Male Nursing

In 2004, men made up 3.2% of Saskatchewan's nursing workforce; below the Canadian average of 5.4%. Nursing is a profession traditionally associated with women. Even today, when women make up increasing percentages of traditionally male fields, such as law and medicine, men have not seen a parallel increase in their numbers in the nursing workforce.

"Among male RNs the most frequently identified areas of responsibility in 2004 were Medicine/Surgery (17.6%), Psychiatry/Mental Health (13.2%), Critical Care (9.3%) and Emergency Room (9.0%). Despite the fact that males comprise only 5.4% of the RN workforce, males account for 14.4% of all RNs employed in Psychiatry/Mental Health" (Canadian Institute for Health Information, 38). The Weyburn psychiatric facility, for example, had a full complement of male nurses to work the male patient wards. For a large portion of the institution's history, female nurses were not allowed to work on the male wards.

Male nurses were some of the pioneers of the profession, tending to wounded soldiers during wars. But since the actual registration of nurses began, men have made up a very small proportion of them.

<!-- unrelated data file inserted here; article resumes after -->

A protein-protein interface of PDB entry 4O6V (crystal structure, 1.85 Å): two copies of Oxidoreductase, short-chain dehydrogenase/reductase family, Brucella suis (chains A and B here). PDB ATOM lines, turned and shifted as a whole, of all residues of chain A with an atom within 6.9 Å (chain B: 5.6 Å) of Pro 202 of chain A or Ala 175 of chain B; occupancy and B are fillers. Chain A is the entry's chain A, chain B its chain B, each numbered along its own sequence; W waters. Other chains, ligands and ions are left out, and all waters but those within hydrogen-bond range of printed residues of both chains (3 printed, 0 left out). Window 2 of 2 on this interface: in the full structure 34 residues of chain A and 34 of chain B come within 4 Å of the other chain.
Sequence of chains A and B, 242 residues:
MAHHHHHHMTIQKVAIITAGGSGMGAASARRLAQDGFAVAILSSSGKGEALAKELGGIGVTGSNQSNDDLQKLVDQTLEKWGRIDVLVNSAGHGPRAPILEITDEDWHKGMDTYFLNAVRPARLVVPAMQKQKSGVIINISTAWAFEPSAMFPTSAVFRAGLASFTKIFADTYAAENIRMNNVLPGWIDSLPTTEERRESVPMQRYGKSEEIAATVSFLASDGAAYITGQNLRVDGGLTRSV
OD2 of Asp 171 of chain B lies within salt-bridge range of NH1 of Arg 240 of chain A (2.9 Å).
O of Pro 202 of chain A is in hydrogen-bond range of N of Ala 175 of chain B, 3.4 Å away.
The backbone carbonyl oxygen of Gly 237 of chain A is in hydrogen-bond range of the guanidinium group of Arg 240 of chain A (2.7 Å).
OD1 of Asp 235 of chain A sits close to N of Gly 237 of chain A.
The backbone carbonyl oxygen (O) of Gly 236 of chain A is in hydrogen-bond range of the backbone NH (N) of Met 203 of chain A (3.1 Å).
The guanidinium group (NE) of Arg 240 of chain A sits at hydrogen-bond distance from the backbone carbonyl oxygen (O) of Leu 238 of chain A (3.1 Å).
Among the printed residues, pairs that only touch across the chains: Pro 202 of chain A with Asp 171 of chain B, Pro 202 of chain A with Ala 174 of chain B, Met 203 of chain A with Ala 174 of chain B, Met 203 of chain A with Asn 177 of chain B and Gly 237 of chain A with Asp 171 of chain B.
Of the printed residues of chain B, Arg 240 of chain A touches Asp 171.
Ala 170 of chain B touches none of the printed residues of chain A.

The reason for such a small number of male nurses is difficult to determine. Cultural and social biases that discourage men from entering nursing certainly play a role. An article published in the March 2004 issue of On Campus News , a University of Saskatchewan newsletter, points to stereotyping as the main barrier to males entering the nursing profession. Male nurses will often be mistaken for doctors; a stereotype that has been difficult to overcome. Furthermore, a lack of role models in the profession and among university faculty is a factor. The University of Saskatchewan College of Nursing "has made a concerted effort to hire male faculty (it has two)...but it has yet to provide protected seats for male students as it does for Aboriginal applicants, another group underrepresented in the profession" (On Campus News). An article in a University of British Columbia newsletter also points to the portrayal of nurses as seductive females in movies and on television as a contributing factor (Forgacs).

Systemic biases of educational institutions, unions and workplaces are more difficult to pin down. Larry Connell, a nurse in Alberta, mentions that his union has a constitution that refers to nurses as "her" and "she", but mentions that he's willing to "work on that." His experience has been that most patients are receptive to male nurses and, except for the odd co-worker taking exception, gender has never been a barrier for him in his work.